For ICANN, 2016 had been a remarkable year so far. IANA Transition completed, new CEO, major changes which happened in such a coordinate and tranquil way that the community could only thrive as maximum as possible. This was also the year where I had my first fellowship coach experience. This report is an attempt to give a snapshot of this amazing moment and also indicate some pathways for those who aim to learn, work and interact with the DNS marketplace, the internet governance area and, broadening even more perspective, the digital economy in itself.
Being a coach is a privilege but also a huge responsibility. ICANN opens its doors to varied community of professionals from different stakeholder groups. These professionals will have a chance to get to know, collaborate and even critique spaces such as SOs (Supporting Organizations), ACs (Advisory Councils). Among the parts of these spaces they’ll navigate in, CCWGs (Cross Community Working Groups), thematic workspaces which provide a deep dive into themes related to a more broader spectrum of IG such as privacy, corporate accountability, human rights and much more.
The fellowship coach is assigned a team of fellows, professionals who are invited by ICANN to get the know the community. Both coach and fellows are given travel support but the amount of time and the depth of investment in work put out to impart knowledge is the major trade-off here. Going to an ICANN meeting is about getting knowledge in bulk which compares to a PhD research or to a decade of work in a tech company. The overwhelming amount of info available is catalyzed by coach, with an incredible support system from the fellowship framework of colleagues, coordinators, community leaders contribution, staff and so on. There are many unsung heroes behind fellowship and coaching and getting all their voices is the way I’m going to try and remember my own journey. So I’m going to do this as a reminder of a few actions and hints which I though were invaluable.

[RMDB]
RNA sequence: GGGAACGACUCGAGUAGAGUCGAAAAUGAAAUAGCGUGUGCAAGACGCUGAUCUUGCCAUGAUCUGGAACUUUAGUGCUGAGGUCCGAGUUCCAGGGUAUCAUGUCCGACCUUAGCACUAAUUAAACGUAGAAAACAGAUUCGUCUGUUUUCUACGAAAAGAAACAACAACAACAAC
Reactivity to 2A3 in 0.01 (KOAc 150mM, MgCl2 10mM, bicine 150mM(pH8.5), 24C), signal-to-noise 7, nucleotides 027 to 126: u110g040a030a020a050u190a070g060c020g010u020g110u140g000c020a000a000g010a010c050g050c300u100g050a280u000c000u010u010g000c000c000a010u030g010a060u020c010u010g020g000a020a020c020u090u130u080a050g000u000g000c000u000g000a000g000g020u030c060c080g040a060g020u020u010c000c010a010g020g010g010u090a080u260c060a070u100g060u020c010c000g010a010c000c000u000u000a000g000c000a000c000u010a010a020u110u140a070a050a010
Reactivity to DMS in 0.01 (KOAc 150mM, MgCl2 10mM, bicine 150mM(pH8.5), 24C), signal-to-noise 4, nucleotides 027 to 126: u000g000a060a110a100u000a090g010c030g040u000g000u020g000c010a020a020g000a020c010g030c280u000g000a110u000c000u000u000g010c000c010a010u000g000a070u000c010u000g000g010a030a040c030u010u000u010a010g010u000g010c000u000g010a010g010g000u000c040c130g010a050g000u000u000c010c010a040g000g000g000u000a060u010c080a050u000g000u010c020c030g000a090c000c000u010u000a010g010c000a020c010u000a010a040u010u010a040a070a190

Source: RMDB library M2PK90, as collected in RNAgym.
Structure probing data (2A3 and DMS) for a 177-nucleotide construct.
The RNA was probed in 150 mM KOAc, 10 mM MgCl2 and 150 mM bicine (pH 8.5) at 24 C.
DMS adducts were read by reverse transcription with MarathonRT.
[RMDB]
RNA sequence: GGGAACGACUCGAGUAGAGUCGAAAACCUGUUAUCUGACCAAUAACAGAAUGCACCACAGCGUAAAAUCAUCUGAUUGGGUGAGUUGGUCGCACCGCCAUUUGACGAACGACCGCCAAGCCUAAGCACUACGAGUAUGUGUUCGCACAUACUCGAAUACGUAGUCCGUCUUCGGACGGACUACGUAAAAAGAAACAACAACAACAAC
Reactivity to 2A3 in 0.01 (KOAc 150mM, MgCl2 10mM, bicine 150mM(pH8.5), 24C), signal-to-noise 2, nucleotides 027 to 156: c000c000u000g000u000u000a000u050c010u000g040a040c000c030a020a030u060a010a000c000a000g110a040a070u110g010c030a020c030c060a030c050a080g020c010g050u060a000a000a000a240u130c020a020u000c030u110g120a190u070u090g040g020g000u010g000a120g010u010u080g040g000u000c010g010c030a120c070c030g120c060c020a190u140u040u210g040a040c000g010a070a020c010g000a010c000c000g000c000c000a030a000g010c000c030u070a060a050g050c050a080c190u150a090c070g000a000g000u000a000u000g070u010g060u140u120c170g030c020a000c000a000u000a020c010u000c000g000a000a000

1) Design of the fellowship program – Sessions
It is great that the program has the fellowship sessions, an introductory overview, as greatly designed by Janice Douma Lange. Many 1st time fellows are lured to other spaces but both coach and fellows have to be strong and recommend attendance in those, as they are immensely valuable.
2) Coaching experience – a collective support
The coaching program is aimed at facilitating the exchange of experiences between fellows who already have done the program with new fellows, the mentees. After the team of mentees is assigned, coaches also exchange experiences among themselves on how to best mentor them. Siranush Vardanyan, fellowship coordinator, orchestrated perfectly the group of coaches to share experiences and build collectively guiding documents, which were extremely helpful.
3) Before, during and after meeting – All jotted down in the calendar